LEWISBURG — Many important figures from Lewisburg’s early history have been buried in Roselawn Cemetery. As a way to teach the students of Tri-County North Elementary School (TCNES) a little more about their village’s history — and as a way to celebrate the village’s upcoming bicentennial — several volunteers dressed as those figures to share a little history in a fun way.
The TCNES Cemetery Walk took place on Friday, Aug. 24, bringing together community members to teach TCN students about the founders of the village.
Librarian Rachel Davidson worked for a year and a half to gather information on historical figures in the area.
“Two years ago, my cousin, Abby Kring, arranged for our families to go on a cemetery walk in Dayton. People dressed up as some of the people buried there and told their story. Afterwards, my aunt and I were talking and I told her it was a shame that we didn’t do something like this for our cemetery in our little town and that even little ole Lewisburg had to have some people of interest. After a year and a half of research, and with the help of Angie Getter and the staff at Preble County Genealogy Library, the walk began,” Davidson said.
“Eighteen volunteers played the part of people buried there who represented some of the history of Lewisburg. The tour acquainted students with some of the cemetery’s earliest residents, as they shared brief accounts of their lives and contributions to Lewisburg and Ohio.
“In preparation for the tour, students watched a presentation in the library about Cemetery etiquette and what symbols on the headstones meant. They were shown military markers and what wars they represented. The most interesting thing they learned and most don’t know, was about coins on a stone. A coin left on a headstone or at the grave site is meant as a message to the deceased soldier’s family that someone else has visited. A nickel indicates that you and the deceased trained at boot camp together, while a dime means you served with the deceased in some capacity. By leaving a quarter at the grave, you are telling the family that you were with the soldier when the veteran was killed.”
According to Davidson, while on the tour students learned about Henry Horn who platted Lewisburg, Joseph Singer who was probably the first settler, Granville Kumler who was mayor, State Senator, and editor of The Lewisburg Leader; Rebecca Sharp whoo was kidnapped by Indians, and Martin Gates, who pushed for sidewalks in Lewisburg and received the first telegraph.
Maud Tilman has a unique gravestone shaped like a tree stump, meaning her life was cut too short. Charles Cox was an up- and-coming race car driver in the 1930s who died in a crash during a race, while the person causing the crash went on to win the race.
After hearing each presentation, students placed a flower on the headstone in honor of that person.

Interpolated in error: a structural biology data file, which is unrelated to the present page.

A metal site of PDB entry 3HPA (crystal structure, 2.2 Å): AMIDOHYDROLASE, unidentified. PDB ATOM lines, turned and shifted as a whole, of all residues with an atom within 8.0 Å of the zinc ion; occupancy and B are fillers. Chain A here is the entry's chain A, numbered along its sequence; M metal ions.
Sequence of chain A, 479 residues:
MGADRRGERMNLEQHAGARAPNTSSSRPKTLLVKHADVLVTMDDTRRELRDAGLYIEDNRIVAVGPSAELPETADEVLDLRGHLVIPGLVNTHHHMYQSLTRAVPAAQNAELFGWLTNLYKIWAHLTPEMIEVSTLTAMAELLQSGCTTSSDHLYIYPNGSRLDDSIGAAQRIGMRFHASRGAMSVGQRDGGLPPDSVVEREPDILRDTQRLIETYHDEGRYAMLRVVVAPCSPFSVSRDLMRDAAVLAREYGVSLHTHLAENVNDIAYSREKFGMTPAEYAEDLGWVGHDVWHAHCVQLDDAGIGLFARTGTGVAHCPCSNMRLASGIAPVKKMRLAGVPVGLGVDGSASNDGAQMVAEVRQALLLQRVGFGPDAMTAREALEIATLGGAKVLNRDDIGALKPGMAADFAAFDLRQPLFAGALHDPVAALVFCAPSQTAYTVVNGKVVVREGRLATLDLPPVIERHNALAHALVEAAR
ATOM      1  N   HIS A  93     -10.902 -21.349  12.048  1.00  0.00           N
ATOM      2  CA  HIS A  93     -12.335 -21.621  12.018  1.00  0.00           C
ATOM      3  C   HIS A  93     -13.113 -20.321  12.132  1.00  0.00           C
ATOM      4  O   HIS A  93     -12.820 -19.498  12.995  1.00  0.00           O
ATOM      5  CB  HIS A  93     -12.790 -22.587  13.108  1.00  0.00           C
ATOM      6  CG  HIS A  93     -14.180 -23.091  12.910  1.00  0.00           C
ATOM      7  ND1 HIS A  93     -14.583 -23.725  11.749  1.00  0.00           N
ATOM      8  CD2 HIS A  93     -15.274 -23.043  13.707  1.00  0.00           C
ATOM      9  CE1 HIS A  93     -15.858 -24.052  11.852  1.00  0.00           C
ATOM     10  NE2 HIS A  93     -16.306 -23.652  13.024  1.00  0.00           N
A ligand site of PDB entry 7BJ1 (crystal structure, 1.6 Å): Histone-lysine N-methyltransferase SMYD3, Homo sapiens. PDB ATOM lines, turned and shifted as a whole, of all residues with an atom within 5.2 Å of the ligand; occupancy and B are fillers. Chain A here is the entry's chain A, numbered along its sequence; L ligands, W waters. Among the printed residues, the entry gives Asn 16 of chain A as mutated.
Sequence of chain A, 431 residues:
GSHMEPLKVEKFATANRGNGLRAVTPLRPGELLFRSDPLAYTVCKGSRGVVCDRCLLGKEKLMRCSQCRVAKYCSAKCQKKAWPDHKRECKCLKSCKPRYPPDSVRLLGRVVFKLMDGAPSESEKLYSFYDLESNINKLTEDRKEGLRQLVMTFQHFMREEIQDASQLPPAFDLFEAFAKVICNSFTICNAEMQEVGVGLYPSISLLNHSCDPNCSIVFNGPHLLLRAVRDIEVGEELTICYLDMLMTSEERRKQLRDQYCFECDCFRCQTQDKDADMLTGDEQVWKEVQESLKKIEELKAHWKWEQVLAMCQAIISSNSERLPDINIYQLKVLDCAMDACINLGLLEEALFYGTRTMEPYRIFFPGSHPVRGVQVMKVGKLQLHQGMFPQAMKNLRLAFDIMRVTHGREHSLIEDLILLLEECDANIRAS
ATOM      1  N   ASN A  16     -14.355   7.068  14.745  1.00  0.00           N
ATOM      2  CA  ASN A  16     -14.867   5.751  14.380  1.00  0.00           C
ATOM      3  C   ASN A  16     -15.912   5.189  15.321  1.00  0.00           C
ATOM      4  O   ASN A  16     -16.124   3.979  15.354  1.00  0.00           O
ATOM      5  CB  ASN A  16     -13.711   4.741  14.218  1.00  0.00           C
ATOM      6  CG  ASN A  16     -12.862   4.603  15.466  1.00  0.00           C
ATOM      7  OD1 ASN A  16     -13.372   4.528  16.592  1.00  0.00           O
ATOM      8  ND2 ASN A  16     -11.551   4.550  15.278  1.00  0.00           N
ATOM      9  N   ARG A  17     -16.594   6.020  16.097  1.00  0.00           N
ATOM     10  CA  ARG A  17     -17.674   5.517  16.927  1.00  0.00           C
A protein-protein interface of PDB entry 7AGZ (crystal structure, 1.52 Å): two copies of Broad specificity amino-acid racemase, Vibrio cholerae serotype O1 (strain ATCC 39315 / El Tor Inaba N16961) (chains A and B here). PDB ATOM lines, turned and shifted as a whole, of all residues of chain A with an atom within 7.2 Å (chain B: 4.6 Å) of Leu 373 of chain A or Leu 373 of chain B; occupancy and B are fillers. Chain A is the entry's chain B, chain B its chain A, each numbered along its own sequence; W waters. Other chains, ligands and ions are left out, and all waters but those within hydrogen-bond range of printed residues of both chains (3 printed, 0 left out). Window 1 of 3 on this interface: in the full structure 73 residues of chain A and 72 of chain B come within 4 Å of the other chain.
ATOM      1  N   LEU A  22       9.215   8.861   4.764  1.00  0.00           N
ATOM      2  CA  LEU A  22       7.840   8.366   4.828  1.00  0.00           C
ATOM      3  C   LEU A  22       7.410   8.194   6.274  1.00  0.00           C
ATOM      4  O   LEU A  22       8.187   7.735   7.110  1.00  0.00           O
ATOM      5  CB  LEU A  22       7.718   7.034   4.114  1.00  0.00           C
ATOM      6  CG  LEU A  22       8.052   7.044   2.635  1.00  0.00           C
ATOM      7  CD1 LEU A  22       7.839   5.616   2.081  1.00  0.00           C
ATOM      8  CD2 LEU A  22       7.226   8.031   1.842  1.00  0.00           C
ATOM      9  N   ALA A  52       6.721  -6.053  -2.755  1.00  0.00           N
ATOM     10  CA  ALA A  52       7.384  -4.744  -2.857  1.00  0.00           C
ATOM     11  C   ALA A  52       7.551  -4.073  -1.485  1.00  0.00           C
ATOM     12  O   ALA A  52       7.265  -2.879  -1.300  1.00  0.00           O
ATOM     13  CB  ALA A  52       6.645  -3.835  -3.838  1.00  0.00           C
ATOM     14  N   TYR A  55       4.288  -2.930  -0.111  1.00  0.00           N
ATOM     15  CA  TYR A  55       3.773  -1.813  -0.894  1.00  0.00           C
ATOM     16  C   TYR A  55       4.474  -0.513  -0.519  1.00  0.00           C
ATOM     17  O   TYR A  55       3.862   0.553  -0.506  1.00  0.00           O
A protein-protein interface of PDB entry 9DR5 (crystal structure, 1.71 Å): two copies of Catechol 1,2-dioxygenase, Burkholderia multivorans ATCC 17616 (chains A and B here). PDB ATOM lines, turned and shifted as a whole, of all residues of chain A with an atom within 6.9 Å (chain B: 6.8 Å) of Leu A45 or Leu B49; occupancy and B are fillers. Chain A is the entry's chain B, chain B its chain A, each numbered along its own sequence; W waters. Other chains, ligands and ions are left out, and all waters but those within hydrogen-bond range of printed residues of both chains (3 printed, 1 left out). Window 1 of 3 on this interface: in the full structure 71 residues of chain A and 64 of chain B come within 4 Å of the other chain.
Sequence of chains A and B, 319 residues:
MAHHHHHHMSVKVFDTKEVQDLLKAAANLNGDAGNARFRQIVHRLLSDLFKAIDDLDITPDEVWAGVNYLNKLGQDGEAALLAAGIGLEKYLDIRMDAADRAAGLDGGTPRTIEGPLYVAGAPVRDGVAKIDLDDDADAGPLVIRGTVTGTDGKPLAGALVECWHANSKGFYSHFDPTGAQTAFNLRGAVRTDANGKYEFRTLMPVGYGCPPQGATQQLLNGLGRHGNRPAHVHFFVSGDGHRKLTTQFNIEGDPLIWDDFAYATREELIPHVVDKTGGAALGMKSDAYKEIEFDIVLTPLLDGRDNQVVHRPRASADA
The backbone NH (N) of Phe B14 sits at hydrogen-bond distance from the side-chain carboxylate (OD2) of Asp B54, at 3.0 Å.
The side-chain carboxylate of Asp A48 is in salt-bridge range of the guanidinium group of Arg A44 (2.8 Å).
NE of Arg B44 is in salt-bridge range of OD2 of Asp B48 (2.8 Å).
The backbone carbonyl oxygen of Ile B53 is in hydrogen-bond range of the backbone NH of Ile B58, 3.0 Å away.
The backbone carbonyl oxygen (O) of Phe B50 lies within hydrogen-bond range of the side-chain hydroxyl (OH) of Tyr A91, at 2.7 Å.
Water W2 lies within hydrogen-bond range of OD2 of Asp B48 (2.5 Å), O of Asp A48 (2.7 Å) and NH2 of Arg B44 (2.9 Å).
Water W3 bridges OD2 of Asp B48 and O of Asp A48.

“If we make learning fun, they will remember it. I want to make some positive memories for our students, while they learn that even they have a story to tell,” she said. “I wanted students to hear the triumphs and tragedies of people in our community, right here where they live.
“We all have a story, and being the librarian, I wanted to make stories come alive for them. When I started this I didn’t realize that Lewisburg’s bicentennial was coming up. It all just seemed to come together and made the perfect opportunity to promote the 200th celebration and get students excited about history.
“With the Bicentennial celebration coming up, I also did a self guided walking tour map of both Roselawn and the Lower Lewisburg Cemeteries,” Davidson said. “Those people are flagged in the cemeteries and maps with information can be obtained at the Bicentennial Store or Roselawn’s Cemetery Office.”
This is the second time the walk was attempted. A previous effort was made, but cancelled due to rain.
Davidson added, “[I] would like to thank Angie Getter and the staff at the Preble County Genealogy Library in Eaton that helped with the research. A huge thank you to the volunteers who took time out of their day to play a part while maintaining the dignity of the person they were portraying. They are: Alice Rayburg, Barb Hake,, David Steck, Joyann Scott, Kaylee Lebo, Nancy Tilton, Christy Milhouse, Mark Madigan, Logan Justis, Sharon Justis, Angie Getter, Abby Kring, Alan & Sheila DeMotte, Angela Cherry, Del and Jeff Sewert, Everett Trittschuh, Pam Baker, and Eli Davidson.
“A special thanks to Cemetery Sexton David Steck, Harrison Township Trustees Joe Conley and John Ferguson, along with their staff for helping with the behind the scenes. Lastly, thanks to the Tri-County North administrators, lunch staff, and Elementary staff for their flexibility in making lasting memories for our students.”
Reach Kelsey Kimbler at 937-683-4061 or on Twitter @KKimbler_RH